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The short, bright life of Brenda Fassie ended in 2004. She never became a household name here in the US, but in her native South Africa, the singer was beloved, in spite of her rocky personal life. Encouraged musically by her mother (and named after country singer Brenda Lee), Fassie formed her first band at age 4, became a young star, then struggled with drugs and a public reluctant to embrace an admitted lesbian. Released in South Africa in 2001 and now worldwide, the 20 songs on this compilation include her hit "Vul'indlela" from her comeback album Memeza, as well as her first hit, "Weekend Special." Fassie attracted a number of unofficial titles, including "The Queen of African Pop" and "The Madonna of the Townships." Warning: Her urban Afropop may have too much pop-R&B influence and too many cheesy arrangements for some African music fans. Still, Fassie's clear, powerful voice helped link traditional music to more popular styles. Her influence was punctuated by the visits to her death-bed by Nelson Mandela, Winnie Mandela, and President Thabo Mbeki. Global pop icon Brenda Nokuzola Majoni Fassie lives on in her music.

Proceeds from CD sales go to the Nelson Mandela Foundation to help Africans infected and affected by HIV/Aids.

©2005 Scott Allan Stevens, Earball Media

Eko Star

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One of the first keyboard players in Fela Kuti's Egypt '80, Dele Sosimi steps out with his own vision of Afrobeat with six original tunes on Turbulent Times. Sosimi's vocals may not be as powerful as Fela's (who's are?) but his grooves are tight. Feyi Akinwunmi's complex drumming and Femi Elias's driving bass give backbone to the rhythm, and its refreshing to hear more prominent bass (even solos) and keyboard alongside the traditional Afrobeat horns, rhythm guitar, and percussion. The prominent piano gives the music something of a Latin feel, though the pidgin-English call-and-response vocals are vintage Afrobeat. I'd love to have more in the way of track notes, but you don't necessarily need track notes to groove...

©2005 Scott Allan Stevens, Earball Media

Dug Up Music

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Perhaps someday water will fill the crater of Mt. St. Helens and the new lava dome will rise above the waters. Perhaps some enterprising settlers will build homes there, creating their own music and culture. But why bother - it's been done. Amid the waters of the world's largest volcanic lake, the Batak people live in saddle-roofed homes on Samosir Island. Though renowned across Indonesia for their musical ability, the Batak have little music available internationally. Marsada (Batak for "together") is a working band that plays regularly for weddings, funerals, parties and festivals in the Lake Toba region. Though hailing from a lake in the center of Sumatra, Marsada sounds like a lost musical cousin of Hawaii (perhaps another Indonesian pan-Polynesian connection like that explored by Tarika on Soul Makassar?). Rich in vocal harmonies, upbeat, and very accessible, Marsada plays traditional folksongs and ceremonial music, mostly with local topics like gathering wood, cooking food, and love. Pulo Samosir is a delight throughout, a new path for world music fans to enjoy, a new tropical island to dream about on a long winter's night.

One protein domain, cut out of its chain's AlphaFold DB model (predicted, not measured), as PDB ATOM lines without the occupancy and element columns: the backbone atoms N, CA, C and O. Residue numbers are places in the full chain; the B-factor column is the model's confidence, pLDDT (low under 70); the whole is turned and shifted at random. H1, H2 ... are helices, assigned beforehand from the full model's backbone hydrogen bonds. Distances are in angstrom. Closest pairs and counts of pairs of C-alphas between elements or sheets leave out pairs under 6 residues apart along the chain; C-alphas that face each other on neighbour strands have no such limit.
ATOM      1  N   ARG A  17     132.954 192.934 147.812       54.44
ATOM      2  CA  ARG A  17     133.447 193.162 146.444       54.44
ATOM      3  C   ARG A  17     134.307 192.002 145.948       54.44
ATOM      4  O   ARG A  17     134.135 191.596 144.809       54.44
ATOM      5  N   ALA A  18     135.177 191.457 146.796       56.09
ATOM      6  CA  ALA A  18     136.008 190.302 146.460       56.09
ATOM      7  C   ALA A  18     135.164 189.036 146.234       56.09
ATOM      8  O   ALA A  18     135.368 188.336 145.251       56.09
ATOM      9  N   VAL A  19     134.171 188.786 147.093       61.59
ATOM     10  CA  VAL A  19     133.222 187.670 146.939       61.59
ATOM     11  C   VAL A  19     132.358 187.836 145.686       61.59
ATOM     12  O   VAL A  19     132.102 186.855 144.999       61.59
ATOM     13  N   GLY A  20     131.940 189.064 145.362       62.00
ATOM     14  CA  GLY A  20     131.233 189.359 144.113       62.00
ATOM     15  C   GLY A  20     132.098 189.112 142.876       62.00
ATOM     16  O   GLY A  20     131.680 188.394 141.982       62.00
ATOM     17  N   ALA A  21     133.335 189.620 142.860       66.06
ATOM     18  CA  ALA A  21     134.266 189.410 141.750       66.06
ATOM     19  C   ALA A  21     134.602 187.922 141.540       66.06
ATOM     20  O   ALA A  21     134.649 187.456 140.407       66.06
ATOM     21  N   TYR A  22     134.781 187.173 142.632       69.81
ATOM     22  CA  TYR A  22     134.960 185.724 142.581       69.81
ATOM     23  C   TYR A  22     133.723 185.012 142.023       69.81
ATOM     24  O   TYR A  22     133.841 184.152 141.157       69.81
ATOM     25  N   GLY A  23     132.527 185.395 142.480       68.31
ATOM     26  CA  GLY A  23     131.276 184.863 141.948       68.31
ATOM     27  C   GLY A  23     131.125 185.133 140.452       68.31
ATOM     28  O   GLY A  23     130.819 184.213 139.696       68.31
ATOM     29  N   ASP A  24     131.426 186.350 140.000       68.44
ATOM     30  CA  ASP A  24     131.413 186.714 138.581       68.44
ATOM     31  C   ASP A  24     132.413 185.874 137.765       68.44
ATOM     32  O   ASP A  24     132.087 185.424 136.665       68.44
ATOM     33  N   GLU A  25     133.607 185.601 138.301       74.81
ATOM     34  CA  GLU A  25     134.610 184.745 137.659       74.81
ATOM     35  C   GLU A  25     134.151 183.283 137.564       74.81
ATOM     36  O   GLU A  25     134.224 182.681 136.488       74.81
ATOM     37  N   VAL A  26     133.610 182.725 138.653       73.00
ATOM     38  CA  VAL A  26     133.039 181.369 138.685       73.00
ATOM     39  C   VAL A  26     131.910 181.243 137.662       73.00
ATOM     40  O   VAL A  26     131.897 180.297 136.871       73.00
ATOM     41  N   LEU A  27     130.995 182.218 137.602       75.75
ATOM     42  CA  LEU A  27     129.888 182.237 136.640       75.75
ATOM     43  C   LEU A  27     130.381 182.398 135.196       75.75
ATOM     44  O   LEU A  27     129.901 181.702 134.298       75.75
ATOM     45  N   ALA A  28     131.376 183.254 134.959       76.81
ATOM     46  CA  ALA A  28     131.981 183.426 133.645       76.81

©2005 Scott Allan Stevens, Earball Media

Sheer Sound

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On their second album, African supergroup Mahube continues pushing musical boundaries with 11 new original songs. To USA listeners, the most recognizable voice will be Oliver Mtukudzi, and most of the cast from the first album has returned including Phinda Mtya, George Phiri, Steve Dyer, Louis Mhlanga, and many others. Missing is Suthukazi Arosi (she's probably busy with her own new CD; see below). An excellent blend of the musical styles of southern African, Qhubeka! will appeal to fans of South African jazz, Tuku, township music, and the like. The mostly smooth vibe (the exception is the more racous "Ngondo") conveys messages of struggle, tradition, and such themes. The booklet includes full original-language lyrics and English summaries.

©2005 Scott Allan Stevens, Earball Media



I'm so square. Despite what I like to think of as an open mind and a global awareness, I didn't even know Germany had a thriving medieval-goth-rock-bagpipe scene. But these two releases recently found their way into my mailbox and opened my eyes. English-language information on the bands is elusive. The CD covers convey the general dark flavor of the bands and their attitudes, but little else. So here's what my ears say.

Named for the common crow, Corvus Corax is pipe-o-rific. The CD cover shows no less than five pipers, along with two drummers and one gentleman whose activities are unclear. Gaudily festooned with tattoos, leather, and punky hairstyles (one member, known as Teufel ["devil"] sports his hair in two red "horns"), the band starts the album with a wall of drumming, a thin trumpet fanfare, the the gaggle of pipes blasts forth. It's hard-edged and fast, but really, it's just high-energy world music. They mix up the beats, including hiphop rhythms on "Douce Dame Joliet." Singing is minimal, mostly in the form of group chanting. Basically, if you don't like pipes, don't bother. If you like pipes and rhythms, Corvus Corax is worth a listen, attitude or no.